Toddler sleep problems would seem like an incongruous idea. While it is common for overworked, stressed out adults to have problems falling asleep at night, it seems ridiculous to think that a perfectly healthy toddler could be experiencing the same thing. The fact is, though, that many children as young as a year old can have serious sleep issues and it’s important for parents to understand this in order to help address them.
According to most pediatricians, toddlers need an average of 12-14 hours of sleep a night in order to function properly. When they don’t get enough sleep, their brain function can be seriously affected. Toddlers with a lack of sleep can actually exhibit drastic declines in their IQ, much like those seen in children with lead poisoning. And as with many problems that develop early in life, these sleep issues can continue on right into adulthood.
With these sobering thoughts in mind, it becomes obvious that toddler sleep problems are a serious issue and one that should be dealt with as quickly as possible. The sooner you can get your little one over the bedtime hurdle and help him develop good sleep habits, the better off he’ll be.
So what kind of bedtime problems could you be facing and what can you do about them? Sleep issues in toddlers can take on many different forms… from waking up with nightmares to refusing to go to sleep to crawling into bed with you at night. It’s all about fighting the idea of being in bed and shutting down, which is not really surprising when you consider the excess energy that toddlers have. You may even have joked about how your little one doesn’t want to go to sleep for fear of missing out on the action.
Unfortunately, this may not be a laughing matter. The occasional restless night or bedtime meltdown may be perfectly normal, but if your child regularly resists going to bed or gets up frequently during the night, it could be a sign of toddler sleep problems. If you suspect that your toddler is suffering from sleep problems, you should discuss the issue with your pediatrician, who may be able to offer helpful suggestions.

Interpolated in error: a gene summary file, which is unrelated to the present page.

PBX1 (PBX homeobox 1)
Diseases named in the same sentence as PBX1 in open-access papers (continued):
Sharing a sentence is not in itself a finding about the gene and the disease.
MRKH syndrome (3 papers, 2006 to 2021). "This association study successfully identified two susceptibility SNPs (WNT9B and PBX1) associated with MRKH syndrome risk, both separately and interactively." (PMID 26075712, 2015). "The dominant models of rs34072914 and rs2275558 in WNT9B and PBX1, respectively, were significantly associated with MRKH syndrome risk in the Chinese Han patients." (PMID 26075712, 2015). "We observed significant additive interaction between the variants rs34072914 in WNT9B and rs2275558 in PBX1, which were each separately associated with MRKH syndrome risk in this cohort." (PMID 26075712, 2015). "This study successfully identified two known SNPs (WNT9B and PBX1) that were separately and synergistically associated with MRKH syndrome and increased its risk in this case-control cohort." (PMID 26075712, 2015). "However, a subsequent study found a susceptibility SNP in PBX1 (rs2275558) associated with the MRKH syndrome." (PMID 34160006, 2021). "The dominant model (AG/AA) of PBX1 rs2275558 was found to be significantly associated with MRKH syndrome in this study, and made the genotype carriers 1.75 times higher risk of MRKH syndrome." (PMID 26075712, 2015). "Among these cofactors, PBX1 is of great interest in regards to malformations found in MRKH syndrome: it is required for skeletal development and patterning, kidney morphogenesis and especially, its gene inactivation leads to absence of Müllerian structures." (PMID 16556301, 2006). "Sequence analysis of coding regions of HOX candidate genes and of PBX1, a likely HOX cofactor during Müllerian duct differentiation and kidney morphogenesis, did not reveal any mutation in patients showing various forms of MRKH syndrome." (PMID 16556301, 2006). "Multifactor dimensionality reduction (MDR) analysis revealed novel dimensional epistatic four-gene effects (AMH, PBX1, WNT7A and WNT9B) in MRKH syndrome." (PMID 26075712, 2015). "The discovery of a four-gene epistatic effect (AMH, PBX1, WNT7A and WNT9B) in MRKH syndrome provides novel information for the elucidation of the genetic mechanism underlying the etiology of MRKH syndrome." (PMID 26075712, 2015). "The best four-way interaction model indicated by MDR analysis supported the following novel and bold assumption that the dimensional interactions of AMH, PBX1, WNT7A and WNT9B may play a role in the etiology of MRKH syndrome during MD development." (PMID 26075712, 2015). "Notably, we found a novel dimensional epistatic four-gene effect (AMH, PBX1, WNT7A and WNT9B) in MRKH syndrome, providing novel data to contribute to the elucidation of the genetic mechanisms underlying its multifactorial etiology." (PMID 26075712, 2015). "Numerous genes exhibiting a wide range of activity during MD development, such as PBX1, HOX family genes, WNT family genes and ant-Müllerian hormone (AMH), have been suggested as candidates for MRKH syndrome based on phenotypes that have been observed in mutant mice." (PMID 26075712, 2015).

In general, most sleep problems can be easily corrected. The main thing is to get your toddler to equate being in bed with falling asleep. It sounds simple but it might take some creative prodding, including adjusting their bedtime or inducing a restful environment.
You also need to prevent him from relying too heavily on your presence in order to fall asleep. As much as he might cry or call out for you, you need to resist giving in so that he learns to go to sleep on his own.
It can take some time and effort to help correct toddler sleep problems, but with the right approach you can get your little one used to sleeping peacefully. So don’t just shrug off those night-time struggles… pay attention to what your child’s sleep habits are saying and you’ll both be able to rest easier.
Further information on toddler sleep problems.